What's the difference between Microsoft and Amazon?

Not enough

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Microsoft and Amazon have been the two primary players in the Cloud Computing market for a while – the market for externally hosted public cloud, anyway.

They haven't been directly competitive, though, despite what they and nearly everyone who writes about them says (including me).

They do complain about each other and try to outdo each other, but each is aimed at a very different group of potential customers.

Amazon is an Infrastructure as a Service company, meaning you hire them when you want a real, live data center available that allows you to do all kinds of customization and optimization and performance tuning and network configuration and resource allocation and virtual-infrastructure design and maintenance. There is no hand-holding allowed.

Some of your eyes just glazed over; the rest of you are thinking "more detail, please."

For the first group there's Microsoft Azure – a Platform as a Service offering which, if you prefer it that way, allows you to build or upload applications built in .Net onto what looks a lot like one or more Windows Servers that you can manage remotely.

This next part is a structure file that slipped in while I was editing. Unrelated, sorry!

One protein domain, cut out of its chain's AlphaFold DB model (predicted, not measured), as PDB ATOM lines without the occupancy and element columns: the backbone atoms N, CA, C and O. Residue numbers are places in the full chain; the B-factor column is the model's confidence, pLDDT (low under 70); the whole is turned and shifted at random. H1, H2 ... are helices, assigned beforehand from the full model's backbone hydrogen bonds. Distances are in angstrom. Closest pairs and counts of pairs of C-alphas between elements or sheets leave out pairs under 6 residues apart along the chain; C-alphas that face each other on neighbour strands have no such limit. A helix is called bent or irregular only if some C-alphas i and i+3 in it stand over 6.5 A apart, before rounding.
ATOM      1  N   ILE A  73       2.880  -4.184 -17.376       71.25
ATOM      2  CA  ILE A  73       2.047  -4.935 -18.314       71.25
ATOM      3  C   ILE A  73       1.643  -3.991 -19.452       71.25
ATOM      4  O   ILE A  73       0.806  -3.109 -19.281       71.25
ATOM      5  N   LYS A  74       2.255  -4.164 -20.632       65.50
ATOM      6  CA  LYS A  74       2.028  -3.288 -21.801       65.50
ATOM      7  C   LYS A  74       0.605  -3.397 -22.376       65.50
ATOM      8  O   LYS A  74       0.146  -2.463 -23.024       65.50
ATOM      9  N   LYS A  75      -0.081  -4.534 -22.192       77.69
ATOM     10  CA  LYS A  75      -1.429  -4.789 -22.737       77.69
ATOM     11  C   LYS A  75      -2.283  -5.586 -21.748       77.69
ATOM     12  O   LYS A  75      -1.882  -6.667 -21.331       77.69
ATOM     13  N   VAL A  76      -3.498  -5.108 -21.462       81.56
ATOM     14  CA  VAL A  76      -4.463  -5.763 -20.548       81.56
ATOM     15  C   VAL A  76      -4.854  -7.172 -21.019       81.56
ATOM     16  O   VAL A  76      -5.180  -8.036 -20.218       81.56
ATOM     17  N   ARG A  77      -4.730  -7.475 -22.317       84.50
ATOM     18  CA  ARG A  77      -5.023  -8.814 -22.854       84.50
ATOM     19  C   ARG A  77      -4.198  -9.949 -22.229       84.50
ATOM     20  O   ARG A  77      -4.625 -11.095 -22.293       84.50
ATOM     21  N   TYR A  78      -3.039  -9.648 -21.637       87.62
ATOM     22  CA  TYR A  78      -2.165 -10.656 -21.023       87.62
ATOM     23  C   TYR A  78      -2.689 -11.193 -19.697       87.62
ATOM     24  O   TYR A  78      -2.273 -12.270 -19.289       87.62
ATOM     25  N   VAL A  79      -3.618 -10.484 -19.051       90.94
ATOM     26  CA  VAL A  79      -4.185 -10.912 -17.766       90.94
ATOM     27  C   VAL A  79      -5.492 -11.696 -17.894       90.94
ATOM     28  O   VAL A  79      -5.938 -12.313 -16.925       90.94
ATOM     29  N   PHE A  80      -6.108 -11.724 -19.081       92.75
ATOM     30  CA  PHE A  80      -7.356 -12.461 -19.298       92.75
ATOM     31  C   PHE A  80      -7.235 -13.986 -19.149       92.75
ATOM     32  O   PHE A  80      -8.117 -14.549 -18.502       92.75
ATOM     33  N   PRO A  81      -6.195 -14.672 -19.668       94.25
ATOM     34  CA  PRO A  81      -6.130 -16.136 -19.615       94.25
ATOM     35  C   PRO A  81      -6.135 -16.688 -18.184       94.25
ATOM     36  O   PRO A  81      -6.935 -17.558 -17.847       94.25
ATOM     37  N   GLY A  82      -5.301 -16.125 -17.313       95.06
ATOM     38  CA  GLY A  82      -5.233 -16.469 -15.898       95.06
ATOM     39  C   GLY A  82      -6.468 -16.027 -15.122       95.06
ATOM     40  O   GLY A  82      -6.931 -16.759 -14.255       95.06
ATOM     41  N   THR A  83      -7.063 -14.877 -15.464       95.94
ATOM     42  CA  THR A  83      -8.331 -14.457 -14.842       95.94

Almost since they launched, though, each has been sprinting toward the other by adding features to make its service more like the opposite one.

That's good if each has exactly half the features a single, largely homogeneous group of potential customers wants to have.

It's bad if they offer services that are different enough that the "weakness" of each is actually a strength for the customers or functions for whom it's designed.

I keep thinking they're already as close as they're going to get, but it's not true.

Amazon started out, essentially, renting an open-plan data-center platform for applications, then gradually shrank things down until customers could buy power in chunks almost as small as those offered by Azure.

It also added support for .Net apps, more management tools and some hand holding.

Azure loosened up its single-image approach to give customers more control over the virtual infrastructure, where the resources were assigned, and even parallel processing for ersatz high-performance computing in the cloud. Oh. And Cobol, although no one is sure if that's really a benefit or not.

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